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GBP trader - G10 FX wildchild is behaving but for how long

Chris Weston
Head of Research
Oct 4, 2022

UK politics is always interesting viewing, especially when you have the luxury of watching from the other side of the world and where the policy choices don’t directly affect you. Clearly, the disconnect between the Truss govt and the capital markets has been brutally exposed, resulting in an exodus of UK assets and requiring some heavy lifting from the BoE in response.

GBP has been the posterchild of volatility with GBPUSD 1-week (options) implied volatility trading to 29.4% - the highest level since March 2020 - and this won’t surprise given we saw a near 900 pip high-low range last week – the biggest trading range since 27 March 2020. Expected volatility has subsided thanks to the temporary resumption of the BoE’s long-duration bond buying measures, as well as the humbling U-turn on plans to scrap the 45% tax rate – while a strong global equity rally is also offering tailwinds for GBPUSD. 

The U-turn – but is there more?

The Tory party conference is currently in play and lasts through to Wednesday, and so far, the atmosphere has been incredibly downbeat – all the focus has been on chancellor Kwarteng being forced to walk back his highly unpopular top income tax plan. The market understands this action almost had to happen to avoid a complete implosion of the Tory party, and at the margin does take some pressure off Truss and the BoE – where we see the UK rates market pricing out 30bp of hikes to price the BoE ‘s bank rate at 5.59% for the May 2023 meeting. This is the point where the market sees the highest pricing (or ‘terminal’) of BoE’s bank rate in the future. 

The question for traders is whether this move is a signal for a full reversal of all the measures announced in the ‘mini budget’ last week. On its own, the U-turn on the top bracket tax plan is not a game changer for the GBP as it represents just 4.5% of the expected £45b cost of which the govt would need to reach out to the capital markets to borrow. 

However, if the U-turn is really a precursor to a full unwind of the fiscal stimulus, then that is a genuine GBP positive, as it would reduce expectations of an increased governments funding requirement over the coming 2 years and therefore higher borrowing costs – interestingly, we’ve seen headlines that at least two cabinet ministers say the “Truss project is over” because she failed to bring them along on the key policy objectives. 


While GBPUSD has already easily reclaimed the level of 1.1274 it was trading before the mini budget, it feels like if we were to hear an announcement of a full reversal of the budget measures then GBPUSD could squeeze past 1.1400. If and when this announcement comes is a major consideration, but we may need to see renewed selling of UK bonds (gilts) and further GBP downside to put enough pressure on the Truss govt to take this fairly radical action.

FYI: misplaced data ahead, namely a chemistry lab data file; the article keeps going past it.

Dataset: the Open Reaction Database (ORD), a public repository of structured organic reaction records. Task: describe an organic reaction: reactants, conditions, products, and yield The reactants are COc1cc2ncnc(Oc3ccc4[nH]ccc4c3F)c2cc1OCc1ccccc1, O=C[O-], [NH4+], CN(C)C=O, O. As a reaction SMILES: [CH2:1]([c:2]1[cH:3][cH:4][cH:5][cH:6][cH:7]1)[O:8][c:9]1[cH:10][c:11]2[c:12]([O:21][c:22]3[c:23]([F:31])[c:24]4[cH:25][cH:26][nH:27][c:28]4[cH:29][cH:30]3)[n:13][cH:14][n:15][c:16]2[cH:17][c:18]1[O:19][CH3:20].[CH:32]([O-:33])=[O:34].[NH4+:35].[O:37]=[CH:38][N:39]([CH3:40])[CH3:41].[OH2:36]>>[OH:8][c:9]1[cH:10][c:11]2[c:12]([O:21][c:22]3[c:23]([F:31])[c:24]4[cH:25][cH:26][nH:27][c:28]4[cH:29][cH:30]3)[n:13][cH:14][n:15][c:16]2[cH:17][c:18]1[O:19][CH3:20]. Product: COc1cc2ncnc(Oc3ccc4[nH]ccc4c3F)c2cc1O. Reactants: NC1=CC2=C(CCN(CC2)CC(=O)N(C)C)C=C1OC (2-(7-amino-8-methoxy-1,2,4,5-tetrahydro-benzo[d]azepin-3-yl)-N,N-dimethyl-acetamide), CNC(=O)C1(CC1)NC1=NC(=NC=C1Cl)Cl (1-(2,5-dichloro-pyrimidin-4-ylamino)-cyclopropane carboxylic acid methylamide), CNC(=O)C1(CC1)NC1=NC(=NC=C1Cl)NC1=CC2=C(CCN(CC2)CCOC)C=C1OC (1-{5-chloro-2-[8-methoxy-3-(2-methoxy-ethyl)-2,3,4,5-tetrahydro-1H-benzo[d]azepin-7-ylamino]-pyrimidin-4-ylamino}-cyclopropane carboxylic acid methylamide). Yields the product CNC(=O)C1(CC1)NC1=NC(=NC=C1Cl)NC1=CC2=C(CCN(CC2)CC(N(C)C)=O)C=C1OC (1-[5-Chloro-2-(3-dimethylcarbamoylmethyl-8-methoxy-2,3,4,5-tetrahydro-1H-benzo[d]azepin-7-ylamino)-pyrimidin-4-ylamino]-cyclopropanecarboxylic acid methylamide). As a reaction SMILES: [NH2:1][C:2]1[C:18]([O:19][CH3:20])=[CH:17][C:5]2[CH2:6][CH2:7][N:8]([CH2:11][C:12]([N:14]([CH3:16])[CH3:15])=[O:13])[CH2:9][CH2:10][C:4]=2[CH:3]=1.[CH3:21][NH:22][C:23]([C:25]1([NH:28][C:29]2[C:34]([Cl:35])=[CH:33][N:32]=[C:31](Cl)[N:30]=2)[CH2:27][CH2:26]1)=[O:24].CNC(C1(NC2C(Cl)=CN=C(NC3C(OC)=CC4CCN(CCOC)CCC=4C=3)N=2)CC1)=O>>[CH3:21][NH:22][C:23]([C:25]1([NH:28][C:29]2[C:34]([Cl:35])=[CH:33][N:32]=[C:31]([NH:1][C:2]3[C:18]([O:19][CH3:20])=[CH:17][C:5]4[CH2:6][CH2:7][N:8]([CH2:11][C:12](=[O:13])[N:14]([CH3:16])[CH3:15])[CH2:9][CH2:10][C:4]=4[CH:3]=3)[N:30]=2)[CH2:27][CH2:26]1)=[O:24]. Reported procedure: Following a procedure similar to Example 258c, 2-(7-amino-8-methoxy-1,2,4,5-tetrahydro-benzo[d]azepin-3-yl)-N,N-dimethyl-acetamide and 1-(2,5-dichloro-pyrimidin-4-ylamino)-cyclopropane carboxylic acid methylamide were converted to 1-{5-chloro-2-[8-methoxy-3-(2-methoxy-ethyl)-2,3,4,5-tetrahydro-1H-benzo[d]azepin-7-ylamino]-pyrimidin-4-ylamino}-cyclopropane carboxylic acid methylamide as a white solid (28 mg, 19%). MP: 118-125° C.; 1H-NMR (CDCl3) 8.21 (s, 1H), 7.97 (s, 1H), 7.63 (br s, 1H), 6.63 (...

What if the current fiscal measures do pass through the Commons?

We should consider the scenario where the remaining fiscal measures are passed when voted on when parliament resumes on 11 October – this is the scenario where we may be getting to levels that interest GBP shorts, certainly against the crosses. The fact that so many GBP shorts have been flushed out has led to a far cleaner position. We also know that the BoE’s long-dated bond buying program ends on 14 October – this was announced last week to save the UK pension industry and it worked well in bringing down long-end gilt yields and promoting massive GBP short covering – but it ends soon, so then what?

There is also the very real prospect that either Moody’s or S&P downgrade the UK sovereign credit rating, which would be a genuine embarrassment for the Truss government. The result of the review is due on 21 October, although these agencies may wait until 23 Nov when Chancellor Kwarteng lays out his budget and the Office for Budget Responsibility (OBR) offer their forecasts for the fiscal year. 

Pricing risk in the GBP

With such uncertain circumstances, pricing risk in the GBP is challenging and that commands a higher volatility regime. We do get some impactful data between 19-21 Oct (UK CPI, housing data and retail sales) which could impact UK interest rate pricing for the 3 Nov BoE meeting, where 120bp of hikes are priced, and this could compound the volatility in the GBP. 

For now, though, GBP traders are positioning exposures around expectations of what fiscal program passes, and the supply in bond issuance – they are watching equity markets and if the S&P500 pushes higher then cable could have a look at 1.1400+. 

Shorting GBP is tough right now, but the preference is to sell weakness and go with the flow and momentum - a break below 1.1086 is not as far away as it seems and that would encourage GBP shorts again. 

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